Panoramic views of the city, surveillance at great heights, a shooting in the streets — starting the series in thrilling style, the opening moments of Berlin Station have it all.
When CIA agent Daniel Miller (Richard Armitage) heads up to the Panoramapunkt observation deck to peer out over Berlin, he’s in the thick of a mission to find the person leaking classified information to a Julian Assange-like whistleblower. And he’s also in the best possible place to kick off a tense, twist-filled journey through American espionage operations in Germany.
Three decades ago, the Berlin Wall ran through Potsdamer Platz immediately below the observation deck. Remnants still exist today. Mere footsteps away sits the German Spy Museum Berlin, the city’s own exploration of its divided history — and the spying that went along with it.
Indeed, with its past paying no small part, Berlin has become a favourite location for on-screen espionage. There’s more to its secretive allure, however. Ever wondered why every great spy effort from Torn Curtain to Homeland to Atomic Blonde features the city’s streets? Beyond the shadows of the Second World War and the Cold War, here are a few reasons.
The iconic locations
From the Fernsehturm globe towering over Alexanderplatz to the commanding sight of the Brandenburg Gate in the centre of the city to the Glienicke Bridge (or Bridge of Spies, as it’s also known), Berlin is littered with iconic locations. And from The Bourne’s Supremacy’s tense events under the former to Steven Spielberg’s dramatisation of the story around the latter, so are Berlin-based spy films and TV shows.
In both period and modern espionage efforts, the sight of these recognisable sites doesn’t just remind viewers that they’re watching a movie or series. More than that, they act as shorthand, nodding to the city’s past both on- and off-screen. When viewers catch a glimpse of the area around Checkpoint Charlie in the 2015 film adaptation of The Man From U.N.C.L.E., for example, they’re reminded of its history as a crossing point through the then-split nation — and also its role in the opening of Octopussy and its importance to The Spy Who Came in From the Cold.
The everyday architecture
Beyond the obvious famous towers and locations, Berlin’s everyday structures boast a specific look. Even when they don’t particularly stand out or catch the eye, they add to an overall vision of a city pieced together from an eventful past. Here, Prussian, Weimar, Cold War-era and contemporary buildings sit side-by-side, wearing the city’s mélange of architectural styles both as evidence of its scars and as a badge of honour.
The fact that grey and brown prove the prevailing colours, and that stone and concrete feature heavily help Berlin’s intriguing historic-meets-industrial aesthetic. Although, the appeal of the city as a spy setting can be seen in something as simple as a lengthy, cement-heavy apartment block. Plenty of them can be found around town, after all. As rows of windows peer out on communal walkways, courtyards and gardens, it’s easy to imagine untold stories unravelling behind their walls. Voila, the perfect espionage backdrop, as Atomic Blonde’s speedy chase through the Mitte streets illustrates.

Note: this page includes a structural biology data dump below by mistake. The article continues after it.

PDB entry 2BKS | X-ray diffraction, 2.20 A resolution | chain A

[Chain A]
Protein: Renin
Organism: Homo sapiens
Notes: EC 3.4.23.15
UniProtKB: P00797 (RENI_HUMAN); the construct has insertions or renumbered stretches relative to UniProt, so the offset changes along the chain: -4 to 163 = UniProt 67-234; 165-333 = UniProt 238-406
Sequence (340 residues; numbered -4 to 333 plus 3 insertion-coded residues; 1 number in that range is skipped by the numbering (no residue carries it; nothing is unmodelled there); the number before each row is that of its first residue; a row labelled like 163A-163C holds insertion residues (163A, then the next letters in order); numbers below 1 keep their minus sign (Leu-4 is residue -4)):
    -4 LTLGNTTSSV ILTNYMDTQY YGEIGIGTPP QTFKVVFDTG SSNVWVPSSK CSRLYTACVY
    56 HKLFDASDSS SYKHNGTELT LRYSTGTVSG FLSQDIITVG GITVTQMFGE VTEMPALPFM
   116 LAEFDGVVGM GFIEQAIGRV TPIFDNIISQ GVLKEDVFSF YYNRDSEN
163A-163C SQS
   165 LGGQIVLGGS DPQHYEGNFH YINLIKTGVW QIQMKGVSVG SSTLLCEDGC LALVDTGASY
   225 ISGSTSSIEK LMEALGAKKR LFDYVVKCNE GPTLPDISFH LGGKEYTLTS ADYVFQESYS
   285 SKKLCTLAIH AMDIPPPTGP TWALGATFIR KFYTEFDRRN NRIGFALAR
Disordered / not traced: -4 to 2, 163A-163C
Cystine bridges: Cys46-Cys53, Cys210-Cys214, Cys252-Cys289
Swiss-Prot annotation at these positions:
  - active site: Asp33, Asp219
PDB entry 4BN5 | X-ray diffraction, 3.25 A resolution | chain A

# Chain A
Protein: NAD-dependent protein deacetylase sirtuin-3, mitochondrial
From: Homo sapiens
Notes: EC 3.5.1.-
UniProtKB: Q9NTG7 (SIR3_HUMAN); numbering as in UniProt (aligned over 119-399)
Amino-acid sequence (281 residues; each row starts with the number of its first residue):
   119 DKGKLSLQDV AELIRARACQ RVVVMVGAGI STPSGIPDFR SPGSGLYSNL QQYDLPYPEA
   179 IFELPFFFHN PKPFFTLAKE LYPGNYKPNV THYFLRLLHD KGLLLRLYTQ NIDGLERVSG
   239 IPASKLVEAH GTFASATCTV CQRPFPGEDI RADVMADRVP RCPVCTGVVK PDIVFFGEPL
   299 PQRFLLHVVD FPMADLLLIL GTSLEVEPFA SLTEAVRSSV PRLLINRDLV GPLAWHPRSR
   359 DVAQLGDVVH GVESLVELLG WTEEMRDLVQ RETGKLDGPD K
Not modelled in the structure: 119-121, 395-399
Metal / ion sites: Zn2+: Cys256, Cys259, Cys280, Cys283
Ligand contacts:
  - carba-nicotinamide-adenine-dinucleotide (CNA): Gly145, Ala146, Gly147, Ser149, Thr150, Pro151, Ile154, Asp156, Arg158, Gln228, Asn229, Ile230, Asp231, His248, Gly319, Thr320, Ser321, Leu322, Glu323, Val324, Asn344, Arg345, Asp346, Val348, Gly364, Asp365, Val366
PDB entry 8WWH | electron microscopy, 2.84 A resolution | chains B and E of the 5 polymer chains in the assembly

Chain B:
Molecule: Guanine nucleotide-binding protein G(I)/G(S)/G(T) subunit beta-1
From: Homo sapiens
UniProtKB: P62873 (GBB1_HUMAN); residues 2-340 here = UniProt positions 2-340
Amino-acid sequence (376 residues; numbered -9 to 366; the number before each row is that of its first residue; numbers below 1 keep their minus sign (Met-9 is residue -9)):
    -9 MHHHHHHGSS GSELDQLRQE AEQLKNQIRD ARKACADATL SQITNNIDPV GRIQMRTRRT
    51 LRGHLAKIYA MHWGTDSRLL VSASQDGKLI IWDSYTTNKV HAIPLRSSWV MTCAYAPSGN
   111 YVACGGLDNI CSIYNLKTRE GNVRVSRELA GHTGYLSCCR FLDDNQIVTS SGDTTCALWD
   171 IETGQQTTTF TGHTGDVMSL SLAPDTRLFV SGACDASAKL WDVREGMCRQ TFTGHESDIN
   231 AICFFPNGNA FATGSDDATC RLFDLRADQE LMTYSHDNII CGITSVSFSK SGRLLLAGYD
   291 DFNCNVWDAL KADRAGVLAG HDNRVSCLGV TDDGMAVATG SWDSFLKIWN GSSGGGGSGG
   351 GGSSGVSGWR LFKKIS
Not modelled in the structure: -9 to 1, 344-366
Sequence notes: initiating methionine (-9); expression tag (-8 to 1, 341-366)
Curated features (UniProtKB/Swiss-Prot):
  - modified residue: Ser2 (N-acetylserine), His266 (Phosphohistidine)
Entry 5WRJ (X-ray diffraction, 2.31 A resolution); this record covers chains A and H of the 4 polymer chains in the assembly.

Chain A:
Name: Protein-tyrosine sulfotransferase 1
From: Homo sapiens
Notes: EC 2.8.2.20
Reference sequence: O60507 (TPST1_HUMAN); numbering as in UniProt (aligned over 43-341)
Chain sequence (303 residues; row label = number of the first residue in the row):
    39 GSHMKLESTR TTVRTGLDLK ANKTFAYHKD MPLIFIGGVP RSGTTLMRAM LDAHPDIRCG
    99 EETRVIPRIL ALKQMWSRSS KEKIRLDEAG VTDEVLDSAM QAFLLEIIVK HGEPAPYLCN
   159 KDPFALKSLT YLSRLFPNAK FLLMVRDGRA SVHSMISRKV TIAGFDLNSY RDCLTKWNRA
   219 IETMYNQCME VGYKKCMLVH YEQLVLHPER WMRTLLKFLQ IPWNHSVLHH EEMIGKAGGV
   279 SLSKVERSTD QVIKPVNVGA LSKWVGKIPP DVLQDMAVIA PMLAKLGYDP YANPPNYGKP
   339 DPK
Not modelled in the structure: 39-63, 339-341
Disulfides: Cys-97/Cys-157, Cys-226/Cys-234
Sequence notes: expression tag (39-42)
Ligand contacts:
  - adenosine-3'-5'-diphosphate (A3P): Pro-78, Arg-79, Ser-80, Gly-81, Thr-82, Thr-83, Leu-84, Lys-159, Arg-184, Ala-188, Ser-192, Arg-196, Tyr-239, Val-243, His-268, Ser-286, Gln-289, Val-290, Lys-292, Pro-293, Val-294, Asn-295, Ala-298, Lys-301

In Victoria, a woman wanders around Berlin with a group of German men she’s just met. They’re about to get immersed in a heist, but as they traverse the empty urban spaces as night turns to day, possibility awaits at every corner. In Wetlands, a teenager careens through the city, piecing together her messy life, which remains every bit as busy as her hometown. And in Run Lola Run, the film that clearly provided inspiration for both, Berlin proves both vibrant and chaotic, a place where a flame-haired woman can run through the streets only drawing a small amount of attention.
None of the above are spy films — but especially for efforts set long after the wall was torn down, they demonstrate just why Berlin is perfect for espionage antics, as Homeland’s fifth season also showed. Hustle and bustle might be a part of every city, but the mood in Germany’s capital is equal parts upbeat, urgent, enigmatic and intriguing, like anything could happen at any moment.
One of the best songs of all time references the Berlin Wall. Berlin Station doesn’t feature David Bowie’s "Heroes" but it takes its theme song from another of his tracks, "I’m Afraid of Americans". And the sounds of his "Soul Love" can also be heard in the series’ first episode. With the legendary singer famously spending a creatively fulfilling period of his life in the city, his tunes have become synonymous with Berlin — and indicative of the kind of soundtracks that accompany such tales. In a nutshell: think music that matches the aforementioned mood.
Atomic Blonde went with Bowie as well, featuring "Under Pressure" and "Cat People (Putting out Fire)". Given its '80s setting, it also gave Nena’s "99 Luftballoons" a spin, too. If that sounds familiar, that’s because Deutschland 83 paired its own espionage hijinks to a similar pop soundtrack, including that very song and a shared use of New Order’s "Blue Monday".
And, if Berlin spy tales didn’t already boast a common sound, the original scores for both Berlin Station and Deutschland 83 are the work of German-born composer Reinhold Heil.
Watch Berlin Station on Wednesday nights at 10:30pm on SBS. The first two seasons of the show are streaming now at SBS On Demand.